Dear Hulu: Stop Treating Me Like A Criminal

from the if-you-don't-want-me-to-watch... dept

I mentioned recently that, for some idiotic reason, Hulu has stopped letting me view any of its content. That's because I use WiTopia's VPN service for security reasons. It seems that plenty of other WiTopia users are discovering this, as well, and are getting annoyed. The issue is that Hulu wants to block people from outside the US from viewing its content (for licensing reasons, even if they're pretty pointless in today's world). But, for some bizarre reason, it's been decided that anyone who uses any sort of VPN or proxy can't use Hulu at all because they might be coming from a foreign country. I'm sitting here in California and Hulu tells me I might be illegally accessing its content, so it doesn't allow it. So, instead, I don't give Hulu any additional ad views and I don't watch the content I wanted to watch. How does that help anyone? It appears to make everyone worse off. And it's not like WiTopia is some free anonymous proxy -- it's a pay-service that has been around for ages and is used regularly for WiFi security purposes. Many of its users are US-based (the company is based in the US, and most of its servers are in the US as well). So, because (gasp!) a small group of people outside the US might dare to catch a video (with ads!!), all of Witopia's US customers can't watch any content at all? This is the same ridiculous content industry mindset that drives so many people to unauthorized file sharing: they treat you as a criminal first and force you to prove you're not (or sometimes, don't even let you prove otherwise). The problem the industry is facing isn't due to some guy in Europe catching The Colbert Report from across the sea. It comes from turning off legitimate customers and users who are sick of being treated like crap.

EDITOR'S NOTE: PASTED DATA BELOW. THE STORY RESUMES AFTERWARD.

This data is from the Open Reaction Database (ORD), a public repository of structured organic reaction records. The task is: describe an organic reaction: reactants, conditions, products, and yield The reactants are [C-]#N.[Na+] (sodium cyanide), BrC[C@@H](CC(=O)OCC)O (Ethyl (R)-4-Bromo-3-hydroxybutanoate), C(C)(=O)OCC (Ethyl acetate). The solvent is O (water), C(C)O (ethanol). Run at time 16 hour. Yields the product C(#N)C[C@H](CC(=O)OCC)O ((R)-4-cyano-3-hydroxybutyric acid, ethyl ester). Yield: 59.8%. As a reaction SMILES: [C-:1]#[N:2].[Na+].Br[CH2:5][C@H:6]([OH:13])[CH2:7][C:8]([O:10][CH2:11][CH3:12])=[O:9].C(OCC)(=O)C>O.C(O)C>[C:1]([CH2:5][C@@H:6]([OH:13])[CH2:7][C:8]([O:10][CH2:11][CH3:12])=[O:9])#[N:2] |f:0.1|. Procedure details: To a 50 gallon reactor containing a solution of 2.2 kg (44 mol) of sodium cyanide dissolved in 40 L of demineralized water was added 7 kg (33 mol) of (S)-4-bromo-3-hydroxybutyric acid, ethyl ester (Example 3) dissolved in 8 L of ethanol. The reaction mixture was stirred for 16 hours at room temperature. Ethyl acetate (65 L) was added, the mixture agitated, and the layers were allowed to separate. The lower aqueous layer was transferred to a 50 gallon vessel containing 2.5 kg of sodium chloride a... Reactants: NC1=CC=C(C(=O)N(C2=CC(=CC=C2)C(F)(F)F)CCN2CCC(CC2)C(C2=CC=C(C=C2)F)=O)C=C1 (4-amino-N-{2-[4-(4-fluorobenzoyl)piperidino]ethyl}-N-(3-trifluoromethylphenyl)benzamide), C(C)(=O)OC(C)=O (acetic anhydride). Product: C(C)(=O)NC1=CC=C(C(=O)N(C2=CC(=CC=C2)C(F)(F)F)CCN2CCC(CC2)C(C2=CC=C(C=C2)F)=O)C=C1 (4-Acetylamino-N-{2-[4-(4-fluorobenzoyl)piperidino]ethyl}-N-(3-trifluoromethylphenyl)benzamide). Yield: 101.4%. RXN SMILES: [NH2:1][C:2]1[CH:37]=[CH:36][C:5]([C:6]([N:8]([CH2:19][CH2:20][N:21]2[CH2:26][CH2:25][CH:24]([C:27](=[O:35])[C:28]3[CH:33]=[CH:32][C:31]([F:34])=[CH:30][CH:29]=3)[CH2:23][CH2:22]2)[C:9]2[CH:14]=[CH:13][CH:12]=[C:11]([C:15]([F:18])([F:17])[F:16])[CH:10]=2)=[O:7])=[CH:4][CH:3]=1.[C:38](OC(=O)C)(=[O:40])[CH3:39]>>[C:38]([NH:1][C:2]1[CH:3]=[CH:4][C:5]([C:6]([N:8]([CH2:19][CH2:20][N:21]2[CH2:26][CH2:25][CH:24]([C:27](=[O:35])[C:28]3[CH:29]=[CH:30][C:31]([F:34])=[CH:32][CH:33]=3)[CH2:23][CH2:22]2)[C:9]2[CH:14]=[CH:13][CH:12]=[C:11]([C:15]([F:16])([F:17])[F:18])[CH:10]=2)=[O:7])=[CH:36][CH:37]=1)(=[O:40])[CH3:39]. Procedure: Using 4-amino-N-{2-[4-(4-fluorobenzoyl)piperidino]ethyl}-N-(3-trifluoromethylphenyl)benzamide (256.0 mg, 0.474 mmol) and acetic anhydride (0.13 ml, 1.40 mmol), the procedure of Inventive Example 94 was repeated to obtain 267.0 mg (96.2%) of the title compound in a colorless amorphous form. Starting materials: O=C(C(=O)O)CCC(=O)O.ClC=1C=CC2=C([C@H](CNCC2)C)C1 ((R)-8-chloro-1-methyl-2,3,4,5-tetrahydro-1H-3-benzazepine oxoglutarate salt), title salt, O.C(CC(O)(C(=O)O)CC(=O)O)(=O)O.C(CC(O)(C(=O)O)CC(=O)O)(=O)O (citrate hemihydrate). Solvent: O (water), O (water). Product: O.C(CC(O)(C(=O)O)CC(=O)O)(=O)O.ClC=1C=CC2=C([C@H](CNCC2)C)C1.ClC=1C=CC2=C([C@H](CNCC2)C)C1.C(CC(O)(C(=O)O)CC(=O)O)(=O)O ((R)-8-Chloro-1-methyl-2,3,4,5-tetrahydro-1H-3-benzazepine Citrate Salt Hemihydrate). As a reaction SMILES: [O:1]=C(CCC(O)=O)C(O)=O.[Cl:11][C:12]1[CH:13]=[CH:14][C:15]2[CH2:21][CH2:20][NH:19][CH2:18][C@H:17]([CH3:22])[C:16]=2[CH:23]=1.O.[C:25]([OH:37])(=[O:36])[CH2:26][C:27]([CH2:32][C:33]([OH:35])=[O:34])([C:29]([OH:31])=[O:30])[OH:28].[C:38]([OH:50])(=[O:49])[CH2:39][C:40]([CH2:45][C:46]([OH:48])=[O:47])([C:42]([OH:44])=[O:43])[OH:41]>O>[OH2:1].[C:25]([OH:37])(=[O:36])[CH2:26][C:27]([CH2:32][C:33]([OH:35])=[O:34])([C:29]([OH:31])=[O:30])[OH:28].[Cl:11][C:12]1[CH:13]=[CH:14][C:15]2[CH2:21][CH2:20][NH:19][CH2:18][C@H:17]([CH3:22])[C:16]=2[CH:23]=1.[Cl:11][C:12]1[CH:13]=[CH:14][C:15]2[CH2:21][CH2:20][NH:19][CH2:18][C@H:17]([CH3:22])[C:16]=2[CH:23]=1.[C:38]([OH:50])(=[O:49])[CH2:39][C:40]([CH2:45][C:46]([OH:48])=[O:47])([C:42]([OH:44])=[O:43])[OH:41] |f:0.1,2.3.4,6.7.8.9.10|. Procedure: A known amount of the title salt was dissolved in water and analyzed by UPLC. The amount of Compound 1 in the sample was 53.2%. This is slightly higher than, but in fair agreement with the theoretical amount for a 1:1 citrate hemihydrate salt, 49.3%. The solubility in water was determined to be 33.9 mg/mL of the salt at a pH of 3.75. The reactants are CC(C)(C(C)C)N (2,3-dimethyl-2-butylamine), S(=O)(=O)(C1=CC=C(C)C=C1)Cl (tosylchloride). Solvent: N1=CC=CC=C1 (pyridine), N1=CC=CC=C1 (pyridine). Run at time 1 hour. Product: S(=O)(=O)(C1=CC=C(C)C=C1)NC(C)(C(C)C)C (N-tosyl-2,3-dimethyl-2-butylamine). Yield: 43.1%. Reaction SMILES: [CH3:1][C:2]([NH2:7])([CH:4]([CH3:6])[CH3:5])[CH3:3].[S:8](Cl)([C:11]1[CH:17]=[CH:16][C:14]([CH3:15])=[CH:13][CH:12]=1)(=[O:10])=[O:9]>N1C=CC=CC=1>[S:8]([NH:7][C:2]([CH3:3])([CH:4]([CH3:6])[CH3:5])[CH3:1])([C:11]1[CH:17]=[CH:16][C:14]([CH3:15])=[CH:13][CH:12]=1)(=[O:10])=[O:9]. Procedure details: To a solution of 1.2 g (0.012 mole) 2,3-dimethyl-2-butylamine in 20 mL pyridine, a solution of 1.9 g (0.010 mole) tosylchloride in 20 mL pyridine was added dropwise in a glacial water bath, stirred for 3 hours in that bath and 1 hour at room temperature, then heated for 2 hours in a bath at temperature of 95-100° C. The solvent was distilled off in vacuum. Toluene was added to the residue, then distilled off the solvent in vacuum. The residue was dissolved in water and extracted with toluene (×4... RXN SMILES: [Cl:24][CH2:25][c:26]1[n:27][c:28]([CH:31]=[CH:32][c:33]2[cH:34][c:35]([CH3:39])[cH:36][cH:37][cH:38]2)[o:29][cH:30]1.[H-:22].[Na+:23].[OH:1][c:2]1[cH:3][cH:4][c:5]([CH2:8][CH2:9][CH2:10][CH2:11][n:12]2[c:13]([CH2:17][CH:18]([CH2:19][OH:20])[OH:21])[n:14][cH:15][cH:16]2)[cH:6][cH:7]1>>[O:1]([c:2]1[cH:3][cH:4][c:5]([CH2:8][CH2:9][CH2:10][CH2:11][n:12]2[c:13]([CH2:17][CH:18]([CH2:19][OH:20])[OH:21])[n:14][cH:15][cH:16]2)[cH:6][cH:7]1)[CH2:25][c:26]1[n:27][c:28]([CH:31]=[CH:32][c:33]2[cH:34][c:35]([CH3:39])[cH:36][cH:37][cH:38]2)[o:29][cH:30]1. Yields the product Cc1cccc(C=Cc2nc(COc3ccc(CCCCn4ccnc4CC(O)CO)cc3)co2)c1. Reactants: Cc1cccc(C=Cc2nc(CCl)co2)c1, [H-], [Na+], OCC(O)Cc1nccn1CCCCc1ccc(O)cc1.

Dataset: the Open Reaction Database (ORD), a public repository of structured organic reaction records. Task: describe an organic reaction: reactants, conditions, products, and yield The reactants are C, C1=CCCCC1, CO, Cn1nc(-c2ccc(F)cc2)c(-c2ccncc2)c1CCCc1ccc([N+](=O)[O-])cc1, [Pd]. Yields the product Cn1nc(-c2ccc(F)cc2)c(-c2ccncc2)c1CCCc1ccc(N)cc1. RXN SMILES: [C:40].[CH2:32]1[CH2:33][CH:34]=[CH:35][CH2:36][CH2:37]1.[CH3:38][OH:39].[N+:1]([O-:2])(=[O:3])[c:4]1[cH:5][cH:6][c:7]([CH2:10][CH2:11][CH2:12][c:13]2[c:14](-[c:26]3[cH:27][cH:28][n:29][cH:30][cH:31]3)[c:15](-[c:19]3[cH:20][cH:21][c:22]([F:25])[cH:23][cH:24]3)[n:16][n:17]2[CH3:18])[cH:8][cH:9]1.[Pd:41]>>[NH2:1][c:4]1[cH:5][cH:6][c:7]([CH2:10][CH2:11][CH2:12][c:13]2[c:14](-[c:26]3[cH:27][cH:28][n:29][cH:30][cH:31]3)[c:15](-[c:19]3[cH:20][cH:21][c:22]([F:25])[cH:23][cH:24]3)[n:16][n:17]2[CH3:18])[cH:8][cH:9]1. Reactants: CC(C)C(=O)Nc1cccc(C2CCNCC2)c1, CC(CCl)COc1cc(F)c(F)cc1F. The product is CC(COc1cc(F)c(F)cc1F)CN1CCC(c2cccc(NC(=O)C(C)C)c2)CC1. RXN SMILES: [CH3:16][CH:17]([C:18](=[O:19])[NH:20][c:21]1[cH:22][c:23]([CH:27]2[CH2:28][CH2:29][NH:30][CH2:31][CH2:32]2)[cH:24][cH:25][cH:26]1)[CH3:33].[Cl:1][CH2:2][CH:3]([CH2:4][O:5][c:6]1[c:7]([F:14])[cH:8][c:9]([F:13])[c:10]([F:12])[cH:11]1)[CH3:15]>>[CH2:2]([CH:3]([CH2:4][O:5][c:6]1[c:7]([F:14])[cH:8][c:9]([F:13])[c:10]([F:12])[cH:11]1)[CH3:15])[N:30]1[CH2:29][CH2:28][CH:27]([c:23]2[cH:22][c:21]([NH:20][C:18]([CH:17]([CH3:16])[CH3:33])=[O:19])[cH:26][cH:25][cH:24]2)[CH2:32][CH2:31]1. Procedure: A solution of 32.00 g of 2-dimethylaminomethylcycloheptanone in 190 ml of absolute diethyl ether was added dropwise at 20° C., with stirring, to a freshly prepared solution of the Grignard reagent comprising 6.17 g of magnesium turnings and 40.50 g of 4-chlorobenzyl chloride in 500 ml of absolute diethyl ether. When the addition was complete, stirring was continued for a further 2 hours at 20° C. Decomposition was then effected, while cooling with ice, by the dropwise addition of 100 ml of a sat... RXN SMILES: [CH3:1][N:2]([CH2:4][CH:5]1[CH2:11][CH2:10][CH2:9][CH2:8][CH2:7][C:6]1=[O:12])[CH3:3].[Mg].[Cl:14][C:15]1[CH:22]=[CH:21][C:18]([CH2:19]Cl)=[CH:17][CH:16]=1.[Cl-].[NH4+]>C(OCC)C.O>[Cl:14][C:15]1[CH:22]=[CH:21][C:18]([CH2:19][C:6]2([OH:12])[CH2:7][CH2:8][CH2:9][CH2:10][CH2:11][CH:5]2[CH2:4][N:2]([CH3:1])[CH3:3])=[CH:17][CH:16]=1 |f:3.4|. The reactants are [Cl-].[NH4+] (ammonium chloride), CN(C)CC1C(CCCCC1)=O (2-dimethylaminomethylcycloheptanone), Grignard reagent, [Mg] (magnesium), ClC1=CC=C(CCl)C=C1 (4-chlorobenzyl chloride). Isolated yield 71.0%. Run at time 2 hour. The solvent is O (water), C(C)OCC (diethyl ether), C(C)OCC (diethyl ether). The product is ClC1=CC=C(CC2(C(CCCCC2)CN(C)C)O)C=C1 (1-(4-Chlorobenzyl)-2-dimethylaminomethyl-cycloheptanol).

Filed Under: content, security, video, vpn
Companies: hulu, witopia

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  1. icon
    Mike Masnick (profile), 3 Nov 2009 @ 11:21pm

    Re: You're off on this one, Mike.

    Hulu has to license all (or just about all) of it's content. I've done zillion of these types of deals myself. Blocking VPNs (and "geo-filtering") is a standard clause in these contracts.

    And that makes it okay? I disagree. Anytime someone says "oh that's a standard clause" without giving a reason why, I know that they're full of it. There's simply no reason that Hulu should be agreeing to block VPN site access.

    Rights holders demand it. Sometimes they are legally bound to demand it since they have already sold distribution rights in some territories.

    Again, this has NOTHING to do with territories. I'm in the same state as Hulu. I understand regional blocking, but this is not regional blocking at all. This is VPN blocking because some tiny % of VPN users *might* possibly be from another country.

    So, if Hulu wants to have shows like "The Office" and movies like "Wind Talkers," then they've must agree to block people using VPNs and proxy servers.

    You never have to agree to anything. The content providers need Hulu more than Hulu needs them. Fine, let The Office not be on Hulu, and then watch what happens.

    It may or may not be stupid for rights holder to demand this condition, but blaming Hulu just isn't fair.

    Sure it is. They agreed to this (and the VPN blocking was just turned on recently -- it never used to be a problem). They should take the blame for agreeing to a ridiculous policy that makes no sense and does nothing to help them at all.

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